Date: Thursday and Friday, 23–24 June 2011
Venue: University for the Creative Arts, Farnham Castle, UK
EKSIG 2011 addresses the theme of 'SkinDeep - experiential knowledge and multi sensory communication'.
- Richard Shusterman, Florida Atlantic University, USA
- Magdalene Odundo, University for the Creative Arts, UK
- Christoph Zellwegerm, Sheffield Hallam University, UK
- Antonia Taddei and Ludovic Nobileau, X-TNT and Paris-Montagne, France
The conference aims to provide a forum for debate about the multi faceted, multi sensory and multi modal possibilities of communicating knowledge in the creative disciplines.
The need to address the issue of communication has arisen because of the different approaches and requirements regarding the dissemination of knowledge and experience in research and creative practice. For example, creative practice tends to convey its content and meaning through its outcomes, such as artifacts and various other kinds of manifestations. We interpret artefacts here in the widest possible sense to include any kind of creative output in whatever format. These outcomes can relate to different, often intersecting or converging sensory stimuli such as visual, aural, tactile or olfactory. Equally, procedural or process knowledge - in the creative disciplines more commonly known as skill - relies on demonstration and first hand experience for its communication as much, or more so, than on written text.
In contrast, the presentation of research traditionally has been fixed to its verbal and textual articulation with a whole tradition of dissemination, mainly in written formats, such as peer reviewed conferences and journals. This predominance of textual presentation has long been questioned in the creative disciplines, and recent workshops on the role and balance between text and other forms of the communication of research, and on the multi-modal presentation of research have indicated a strong interest and need to exchange knowledge and experiences on the issue of multi-sensory communication of research.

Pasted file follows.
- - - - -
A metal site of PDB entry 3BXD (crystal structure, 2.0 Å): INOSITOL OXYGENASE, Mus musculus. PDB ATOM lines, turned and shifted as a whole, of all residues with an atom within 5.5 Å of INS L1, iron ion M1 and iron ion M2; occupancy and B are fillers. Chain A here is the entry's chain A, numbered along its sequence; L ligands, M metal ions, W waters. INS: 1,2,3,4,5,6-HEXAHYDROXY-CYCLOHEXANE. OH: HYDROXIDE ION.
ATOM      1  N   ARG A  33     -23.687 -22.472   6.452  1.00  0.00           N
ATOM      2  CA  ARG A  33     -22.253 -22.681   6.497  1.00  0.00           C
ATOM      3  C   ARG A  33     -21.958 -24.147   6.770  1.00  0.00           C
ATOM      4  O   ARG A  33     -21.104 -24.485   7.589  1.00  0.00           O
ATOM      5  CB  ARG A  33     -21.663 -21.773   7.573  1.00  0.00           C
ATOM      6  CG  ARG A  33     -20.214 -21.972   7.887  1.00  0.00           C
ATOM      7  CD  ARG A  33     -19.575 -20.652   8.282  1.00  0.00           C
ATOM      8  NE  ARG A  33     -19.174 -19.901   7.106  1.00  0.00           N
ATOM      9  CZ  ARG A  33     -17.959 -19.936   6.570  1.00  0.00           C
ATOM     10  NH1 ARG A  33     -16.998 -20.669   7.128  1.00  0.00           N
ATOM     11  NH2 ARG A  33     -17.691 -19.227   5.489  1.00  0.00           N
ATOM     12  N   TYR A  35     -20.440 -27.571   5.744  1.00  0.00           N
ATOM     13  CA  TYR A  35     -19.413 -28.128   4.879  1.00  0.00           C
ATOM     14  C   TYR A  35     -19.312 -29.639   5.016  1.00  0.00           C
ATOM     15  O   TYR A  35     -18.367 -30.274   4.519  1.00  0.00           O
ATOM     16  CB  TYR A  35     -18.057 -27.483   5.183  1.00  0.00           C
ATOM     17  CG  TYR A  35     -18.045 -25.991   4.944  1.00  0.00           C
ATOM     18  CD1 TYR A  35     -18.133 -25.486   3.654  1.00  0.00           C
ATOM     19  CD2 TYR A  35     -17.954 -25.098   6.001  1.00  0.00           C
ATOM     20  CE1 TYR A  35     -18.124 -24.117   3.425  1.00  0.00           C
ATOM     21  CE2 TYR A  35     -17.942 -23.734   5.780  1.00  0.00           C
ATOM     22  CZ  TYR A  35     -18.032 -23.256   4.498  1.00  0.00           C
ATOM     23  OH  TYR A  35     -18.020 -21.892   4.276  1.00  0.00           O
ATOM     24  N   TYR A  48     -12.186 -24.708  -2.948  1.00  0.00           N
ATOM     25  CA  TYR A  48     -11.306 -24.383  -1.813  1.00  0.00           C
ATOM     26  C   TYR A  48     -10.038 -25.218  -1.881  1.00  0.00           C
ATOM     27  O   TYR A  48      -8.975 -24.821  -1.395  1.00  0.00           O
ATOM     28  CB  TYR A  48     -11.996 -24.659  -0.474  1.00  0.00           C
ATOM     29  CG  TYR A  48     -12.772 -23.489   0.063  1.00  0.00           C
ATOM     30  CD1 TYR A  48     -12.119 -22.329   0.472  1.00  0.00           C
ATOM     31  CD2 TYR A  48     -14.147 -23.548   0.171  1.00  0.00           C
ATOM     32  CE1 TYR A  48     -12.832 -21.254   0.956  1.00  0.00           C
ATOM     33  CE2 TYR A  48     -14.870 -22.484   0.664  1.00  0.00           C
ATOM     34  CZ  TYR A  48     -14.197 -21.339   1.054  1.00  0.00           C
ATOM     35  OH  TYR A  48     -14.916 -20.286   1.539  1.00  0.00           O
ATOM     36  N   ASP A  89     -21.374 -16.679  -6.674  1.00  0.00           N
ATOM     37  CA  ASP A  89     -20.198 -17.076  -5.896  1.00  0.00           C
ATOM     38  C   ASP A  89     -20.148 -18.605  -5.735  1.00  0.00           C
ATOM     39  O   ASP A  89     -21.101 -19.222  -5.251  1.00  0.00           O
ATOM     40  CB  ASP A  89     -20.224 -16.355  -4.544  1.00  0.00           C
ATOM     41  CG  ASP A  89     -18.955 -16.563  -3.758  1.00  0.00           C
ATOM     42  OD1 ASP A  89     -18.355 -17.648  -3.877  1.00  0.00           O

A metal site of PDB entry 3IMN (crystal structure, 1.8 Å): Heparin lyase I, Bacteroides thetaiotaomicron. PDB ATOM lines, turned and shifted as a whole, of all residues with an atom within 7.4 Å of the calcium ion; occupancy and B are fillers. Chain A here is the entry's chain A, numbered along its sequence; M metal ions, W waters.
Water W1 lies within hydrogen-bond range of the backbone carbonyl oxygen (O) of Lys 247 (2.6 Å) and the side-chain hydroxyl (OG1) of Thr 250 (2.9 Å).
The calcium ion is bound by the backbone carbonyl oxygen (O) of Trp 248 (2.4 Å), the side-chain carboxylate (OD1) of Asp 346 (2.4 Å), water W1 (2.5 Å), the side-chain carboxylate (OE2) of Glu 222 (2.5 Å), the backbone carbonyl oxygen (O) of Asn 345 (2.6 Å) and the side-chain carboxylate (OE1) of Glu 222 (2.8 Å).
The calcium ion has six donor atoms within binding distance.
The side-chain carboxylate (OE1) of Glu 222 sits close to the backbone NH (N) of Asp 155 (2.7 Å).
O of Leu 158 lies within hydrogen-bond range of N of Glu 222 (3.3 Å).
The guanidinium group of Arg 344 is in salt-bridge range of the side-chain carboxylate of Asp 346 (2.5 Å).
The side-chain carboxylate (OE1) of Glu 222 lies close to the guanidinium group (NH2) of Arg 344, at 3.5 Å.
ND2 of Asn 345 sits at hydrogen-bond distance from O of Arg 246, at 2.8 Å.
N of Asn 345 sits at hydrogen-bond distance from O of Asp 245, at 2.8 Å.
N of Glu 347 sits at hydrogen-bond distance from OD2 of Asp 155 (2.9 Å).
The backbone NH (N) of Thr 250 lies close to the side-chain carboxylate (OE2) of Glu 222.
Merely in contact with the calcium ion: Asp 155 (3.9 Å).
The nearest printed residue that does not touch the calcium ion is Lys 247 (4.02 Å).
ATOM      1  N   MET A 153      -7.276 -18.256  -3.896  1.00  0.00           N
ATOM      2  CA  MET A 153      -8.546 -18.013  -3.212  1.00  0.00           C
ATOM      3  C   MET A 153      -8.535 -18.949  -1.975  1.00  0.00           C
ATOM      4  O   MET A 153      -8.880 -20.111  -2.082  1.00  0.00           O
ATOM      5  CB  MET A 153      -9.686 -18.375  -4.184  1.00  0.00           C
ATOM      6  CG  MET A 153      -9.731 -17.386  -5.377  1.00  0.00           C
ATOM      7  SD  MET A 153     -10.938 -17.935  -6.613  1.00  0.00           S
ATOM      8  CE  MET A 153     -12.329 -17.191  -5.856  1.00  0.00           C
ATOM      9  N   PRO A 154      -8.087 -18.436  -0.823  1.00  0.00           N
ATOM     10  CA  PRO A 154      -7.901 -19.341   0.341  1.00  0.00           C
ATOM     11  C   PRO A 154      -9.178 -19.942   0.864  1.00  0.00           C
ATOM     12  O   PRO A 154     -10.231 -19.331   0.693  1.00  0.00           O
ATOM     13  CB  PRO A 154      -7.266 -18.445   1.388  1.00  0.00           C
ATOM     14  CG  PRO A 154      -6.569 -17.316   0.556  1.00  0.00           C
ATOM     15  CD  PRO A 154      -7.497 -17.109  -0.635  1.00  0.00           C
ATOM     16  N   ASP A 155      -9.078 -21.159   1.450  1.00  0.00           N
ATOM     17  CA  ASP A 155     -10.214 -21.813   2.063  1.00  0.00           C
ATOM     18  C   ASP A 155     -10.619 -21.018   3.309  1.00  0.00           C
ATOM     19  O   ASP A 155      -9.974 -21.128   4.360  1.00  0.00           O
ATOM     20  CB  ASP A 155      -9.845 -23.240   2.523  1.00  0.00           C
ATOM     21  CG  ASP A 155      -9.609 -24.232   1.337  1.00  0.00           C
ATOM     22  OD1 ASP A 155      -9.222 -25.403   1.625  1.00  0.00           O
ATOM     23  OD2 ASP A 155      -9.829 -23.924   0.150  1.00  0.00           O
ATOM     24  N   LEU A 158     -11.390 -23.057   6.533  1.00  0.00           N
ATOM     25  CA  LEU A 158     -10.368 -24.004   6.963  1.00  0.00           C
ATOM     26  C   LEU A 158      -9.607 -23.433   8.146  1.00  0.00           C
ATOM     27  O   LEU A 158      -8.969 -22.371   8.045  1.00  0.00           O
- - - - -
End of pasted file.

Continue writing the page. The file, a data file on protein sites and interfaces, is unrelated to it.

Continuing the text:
Recent developments are providing more and more examples of how textual communication can be augmented by other forms of articulation and exchange. The developing understanding arising from these examples is that the inclusion of research processes and outcomes evolving through creative engagement and sensory experience can help integrate and/or articulate insight or understanding that cannot easily be made explicit, such as the tacit part of experiential and procedural knowledge, commonly known as tacit knowledge.
With this conference, we wish to explore the different ways in which tacit knowledge can be given more appropriate consideration within the framework of research. This may include for example investigations into the nature, aims, validity, evaluation, and/or necessity of different modes of communication and exchange.Questions of interest are for example:
- What do we mean when we say we ‘communicate knowledge’?
- How can we articulate and/or communicate tacit knowledge/knowing within the process of research?
- Why is the communication of tacit knowledge important for the understanding of research?
- What frameworks, modes and methods are there to guide the communication and presentation of research (process and/or outcomes)?
- What frameworks are there to guide the communication of the contribution to knowledge?
- What frameworks are there to guide the reception and interpretation of any research communication, for example research exhibitions or performances, etc?
- What contribution can the use of creative practices make to the understanding and communication of tacit knowledge in research?
- What issues evolve from criteria of research such as repeatability and transferability for the foregrounding of tacit knowledge in research in the creative disciplines?
- Can we talk about the communication of tacit knowledge, or should we talk about a transfer, etc?
- What means and methods do we have to transfer and iterate tacit knowledge?
Kerstin Mey, University for the Creative Arts, UK
Kristina Niedderer, University of Wolverhampton, UK
Seymour Roworth-Stokes, University for the Creative Arts, UK
Linden Reilly, London Metropolitan University, UK